- ITPC led a virtual roundtable last week (26 May 2020) attended by civil society treatment experts, researchers, and national pharmaceutical manufacturers.
- COVID-19 has amplified the existing need to ensure equitable access to life-saving technologies and treatments.
- The group was unified in its stance, that the world cannot rely on voluntary mechanisms to increase access, which pharmaceutical companies may choose to opt-in to. Instead, compulsory mechanisms are necessary so that technologies and know-how are automatically transferred.
- Manufacturing and supply must also be diversified, and additional capacity put in place now, so that demand can be met once effective medicines are identified.
A number of drugs are currently being trialled for the treatment of COVID-19. “If we imagine that one or more of these drugs are proven to be effective to treat coronavirus, how do we make sure that they are affordable, so that we can treat all?” asked Andrew Hill, a lead researcher at the University of Liverpool, UK.
The University recently released findings that demonstrate that all repurposed drugs currently being used in COVID-19 trials could be produced for around $1 a day, or even less, including profit.
“The problem is some of these drugs are priced up to a thousand times more than the cost of production, sometimes for very old drugs,” says Hill. “Furthermore, most of the time the majority of funding that has gone into research and development costs has not been invested by the pharmaceutical company that owns the patent, research has relied on government or donor money. If a repurposed drug is effective then what? If patent holders can dictate prices, then we are at risk of having a situation where treatment will be affordable in some countries but not others.”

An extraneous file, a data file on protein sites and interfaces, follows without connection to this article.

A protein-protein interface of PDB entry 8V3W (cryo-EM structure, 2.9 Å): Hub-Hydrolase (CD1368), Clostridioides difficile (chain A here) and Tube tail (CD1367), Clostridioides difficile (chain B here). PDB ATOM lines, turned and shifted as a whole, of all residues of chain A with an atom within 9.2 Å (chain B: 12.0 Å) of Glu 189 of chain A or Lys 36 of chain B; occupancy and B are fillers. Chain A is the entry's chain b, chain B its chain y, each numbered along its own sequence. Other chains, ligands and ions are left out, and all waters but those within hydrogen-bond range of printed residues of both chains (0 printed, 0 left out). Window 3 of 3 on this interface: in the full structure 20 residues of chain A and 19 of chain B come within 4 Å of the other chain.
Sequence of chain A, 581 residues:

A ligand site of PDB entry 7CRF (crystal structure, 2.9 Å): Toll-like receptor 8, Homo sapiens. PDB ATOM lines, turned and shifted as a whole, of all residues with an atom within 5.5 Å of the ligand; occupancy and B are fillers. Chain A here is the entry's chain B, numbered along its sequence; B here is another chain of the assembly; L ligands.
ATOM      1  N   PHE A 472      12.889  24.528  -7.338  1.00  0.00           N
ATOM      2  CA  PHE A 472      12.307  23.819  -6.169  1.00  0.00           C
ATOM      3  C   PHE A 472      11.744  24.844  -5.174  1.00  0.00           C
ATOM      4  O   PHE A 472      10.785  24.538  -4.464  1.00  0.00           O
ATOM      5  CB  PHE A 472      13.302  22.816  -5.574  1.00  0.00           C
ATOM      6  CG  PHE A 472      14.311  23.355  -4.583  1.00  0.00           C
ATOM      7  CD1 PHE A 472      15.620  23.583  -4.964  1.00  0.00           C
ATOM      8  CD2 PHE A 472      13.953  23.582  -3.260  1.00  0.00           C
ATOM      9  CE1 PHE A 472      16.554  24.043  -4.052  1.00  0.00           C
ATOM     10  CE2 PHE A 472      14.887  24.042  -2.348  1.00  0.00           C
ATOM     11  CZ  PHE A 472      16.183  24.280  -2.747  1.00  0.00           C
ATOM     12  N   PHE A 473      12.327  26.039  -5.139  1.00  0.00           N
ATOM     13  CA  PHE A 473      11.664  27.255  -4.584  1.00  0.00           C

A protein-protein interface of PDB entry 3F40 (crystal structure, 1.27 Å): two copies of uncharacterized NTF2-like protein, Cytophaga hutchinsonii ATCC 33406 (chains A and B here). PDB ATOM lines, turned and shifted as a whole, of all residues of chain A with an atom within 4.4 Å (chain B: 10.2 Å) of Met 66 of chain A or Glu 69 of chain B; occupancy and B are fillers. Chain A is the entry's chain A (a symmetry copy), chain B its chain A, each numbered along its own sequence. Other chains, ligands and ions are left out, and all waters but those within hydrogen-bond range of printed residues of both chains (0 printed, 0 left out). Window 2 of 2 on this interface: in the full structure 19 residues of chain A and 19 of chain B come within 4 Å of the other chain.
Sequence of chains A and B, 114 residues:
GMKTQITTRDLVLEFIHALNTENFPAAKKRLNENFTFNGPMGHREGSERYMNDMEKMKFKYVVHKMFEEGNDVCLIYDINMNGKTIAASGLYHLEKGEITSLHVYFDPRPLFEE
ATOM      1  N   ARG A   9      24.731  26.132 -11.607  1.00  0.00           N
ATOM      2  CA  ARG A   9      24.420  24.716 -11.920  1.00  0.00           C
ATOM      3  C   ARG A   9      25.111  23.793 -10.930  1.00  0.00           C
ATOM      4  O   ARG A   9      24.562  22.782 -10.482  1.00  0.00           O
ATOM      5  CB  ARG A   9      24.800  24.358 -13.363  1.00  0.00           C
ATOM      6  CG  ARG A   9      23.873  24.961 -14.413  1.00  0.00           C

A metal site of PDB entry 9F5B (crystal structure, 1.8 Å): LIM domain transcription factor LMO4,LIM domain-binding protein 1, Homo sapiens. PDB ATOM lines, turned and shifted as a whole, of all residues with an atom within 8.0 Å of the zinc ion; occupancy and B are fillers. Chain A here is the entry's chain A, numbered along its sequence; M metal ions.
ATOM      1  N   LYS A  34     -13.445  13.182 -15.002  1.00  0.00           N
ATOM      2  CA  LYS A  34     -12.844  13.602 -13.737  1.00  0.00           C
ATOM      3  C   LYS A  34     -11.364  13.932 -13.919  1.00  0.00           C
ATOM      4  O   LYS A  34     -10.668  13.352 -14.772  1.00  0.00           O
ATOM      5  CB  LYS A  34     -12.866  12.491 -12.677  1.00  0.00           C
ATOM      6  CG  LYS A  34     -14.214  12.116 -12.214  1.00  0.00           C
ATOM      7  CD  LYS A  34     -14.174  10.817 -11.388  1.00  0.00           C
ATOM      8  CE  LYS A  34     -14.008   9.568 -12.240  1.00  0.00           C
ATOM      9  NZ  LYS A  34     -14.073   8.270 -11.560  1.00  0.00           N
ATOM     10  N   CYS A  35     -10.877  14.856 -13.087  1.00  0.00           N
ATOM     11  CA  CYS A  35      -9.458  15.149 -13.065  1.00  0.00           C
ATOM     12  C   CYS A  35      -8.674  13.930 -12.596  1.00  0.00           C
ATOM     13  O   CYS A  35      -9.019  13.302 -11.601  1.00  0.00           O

“We need a price that means anyone with coronavirus in any country can access treatment. For that to happen generic suppliers need to upscale production, and we need to be prepared.”
Mia Lahlou Filali, Executive Director of Pharma 5, Morocco, echoed the same concerns with regards to different pricing for different countries: “If we have a bidding war for the same drug, then potentially we would see high income countries purchasing drugs at a very high price and low and middle countries struggling. We need a worldwide agreement which makes treatment affordable for everyone.”
Dr. Mohga Kamal-Yanni, a global health and access to medicines consultant, based in the UK, expressed how inequitable access will result in choices: “We’ve already seen how shortages of COVID-19 tests resulted in a lack of testing of key groups including health workers,” she says. “I’m worried about this, unless treatment is affordable countries will make decisions about who to treat. It’s not just about price but also quantity, unless production is allowed by generic manufacturers there is not capacity to produce treatment for the whole world.”
Dr. Viviana Muñoz-Tellez, Coordinator for the Development, Innovation and Intellectual Property Programme at the South Centre said: “Innovation by itself is going to do very little. Innovation may reach markets, but that is not necessarily the same as people. We need access.”
Muñoz-Tellez continued, outlining a way forward beyond the rhetoric: “There is new language about technologies and treatments for COVID-19 being a ‘global public good’, but what does this mean in terms of actions?”
“Removing intellectual property barriers does need to go beyond voluntary initiatives. There are legal tools available in international agreements, such as compulsory licensing, and we’ve seen a number of countries call for automatic compulsory licensing for COVID-19 treatments, but we need to go even further. For example, we need technology transfer and the sharing of know-how to also be mandatory; countries need the option to manufacture; or they need more and better options for procurement if they rely on importing from other countries.”